Brazil’s economy is sporadic. The country has faced periods of rapid growth contrasted by abrupt economic downturns. This discord is primarily due to Brazil’s economic growth outpacing the development of democratically effective government in ensuring the longevity of such growth. Democracy was only recently consolidated in Brazil, and beforehand the country was subject to military rule. Such rule ultimately served to place most economic processes within the hands of the state (O’Neill, 632). Due to heavy state involvement in these processes, and consequently further exploitation of Brazil’s natural resources, “Military rule coincided with a period of sustained spectacular economic growth (1968-74)” (O’Neill, 633). This period of rapid economic growth, served to justify continued state involvement in these processes. Subsequently, upon the end of military rule due to an economic downturn that led to a surge in demand for democratic reform, such statist polices were not abandoned.
In the modern era, Brazil faces rampant inequality stemming from unemployment and lack of education. The current Brazilian government has sought to remedy the issue with reforms. However, although such programs as “Bolsa Familia” have been effective in combatting the issue, “the rise of the welfare state is crowding out private investment, which remains stagnant” (Lemos). Moreover, these reforms have served to increase growth on a superficial level and employers frequently resort to hiring unskilled workers due to underspending on the schools that these children attend (Sharma). These reforms also lead to increased statism and thus perpetuate the notion that increased government regulation is the sole route to combatting inequality. However, such state programs will inevitably lead to the sustained periods of hyper inflation that Brazil has faced in the past. Due to an inability to inhibit state spending, the continued benefits granted to citizens as well as consistent reliance on exporting commodities as the primary source of economic income, have only served to yet again bring Brazil to the brink of economic downturn. Consequently, due to this “Brazil’s unemployment rate is already surging, hitting a five-year high of 7.5 percent in July, largely because of settled or abandoned infrastructure projects” (Romero). Additionally, these reforms have failed to combat longstanding educational inequality. Even today, of the 8 percent of Brazilians who attend university, “two-thirds of those admitted typically come from the wealthiest 20 percent of the population” (O’Neill, 652). Lastly, among the growing middle-class present in Brazil, there has been astounding levels of job uncertainty. During the years Brazil was in an economic boom, “tens of millions of Brazilians escaped poverty and became known as “the new middle class.” Their ability to buy items like cars and flat-screen TVs for the first time further fueled economic growth” (Daily Mail). However, almost immediately after the boom all of this purchasing power seeming evaporated, and these new members to the working class found themselves unable to find jobs. This lack of stability within society due to the continued state presence within the economy exemplify how the Brazilian government is still politically underdeveloped.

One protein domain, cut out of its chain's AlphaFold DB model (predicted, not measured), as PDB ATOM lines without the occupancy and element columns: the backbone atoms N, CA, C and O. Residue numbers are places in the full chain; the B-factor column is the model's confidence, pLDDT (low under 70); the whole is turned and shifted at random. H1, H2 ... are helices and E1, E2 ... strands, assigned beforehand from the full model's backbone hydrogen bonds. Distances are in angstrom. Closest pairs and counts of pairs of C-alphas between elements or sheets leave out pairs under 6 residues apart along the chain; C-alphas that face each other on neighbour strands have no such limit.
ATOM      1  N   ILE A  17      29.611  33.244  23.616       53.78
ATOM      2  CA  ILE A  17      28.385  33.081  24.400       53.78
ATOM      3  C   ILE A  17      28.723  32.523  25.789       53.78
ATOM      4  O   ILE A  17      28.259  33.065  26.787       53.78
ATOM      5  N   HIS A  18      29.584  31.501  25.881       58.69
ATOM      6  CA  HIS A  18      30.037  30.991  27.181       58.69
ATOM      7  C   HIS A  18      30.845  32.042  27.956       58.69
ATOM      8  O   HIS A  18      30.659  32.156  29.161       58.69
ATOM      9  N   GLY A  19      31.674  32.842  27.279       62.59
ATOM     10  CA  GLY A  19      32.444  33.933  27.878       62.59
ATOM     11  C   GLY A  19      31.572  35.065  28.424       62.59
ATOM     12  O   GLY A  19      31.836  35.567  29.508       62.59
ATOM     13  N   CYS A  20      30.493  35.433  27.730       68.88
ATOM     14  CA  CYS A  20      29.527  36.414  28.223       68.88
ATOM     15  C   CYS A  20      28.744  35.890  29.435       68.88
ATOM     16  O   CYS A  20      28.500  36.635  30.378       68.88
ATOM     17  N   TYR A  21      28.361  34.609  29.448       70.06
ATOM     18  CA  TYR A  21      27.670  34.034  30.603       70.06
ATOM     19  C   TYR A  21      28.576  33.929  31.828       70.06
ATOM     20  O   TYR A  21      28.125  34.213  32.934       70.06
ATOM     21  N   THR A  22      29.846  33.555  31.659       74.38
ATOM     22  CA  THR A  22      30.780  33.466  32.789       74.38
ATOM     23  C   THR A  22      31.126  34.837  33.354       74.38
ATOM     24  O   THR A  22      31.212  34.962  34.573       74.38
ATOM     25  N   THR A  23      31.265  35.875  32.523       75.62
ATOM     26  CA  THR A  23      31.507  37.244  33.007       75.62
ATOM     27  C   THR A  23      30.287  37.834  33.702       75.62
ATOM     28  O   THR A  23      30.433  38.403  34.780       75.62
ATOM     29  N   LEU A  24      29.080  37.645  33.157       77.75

O’Neil, Patrick H. Cases in Comparative Politics. 5th ed. S.l.: W W Norton, 2015.
(Lemos and Romero) https://www.foreignaffairs.com/articles/brazil/2012-04-24/bearish-brazil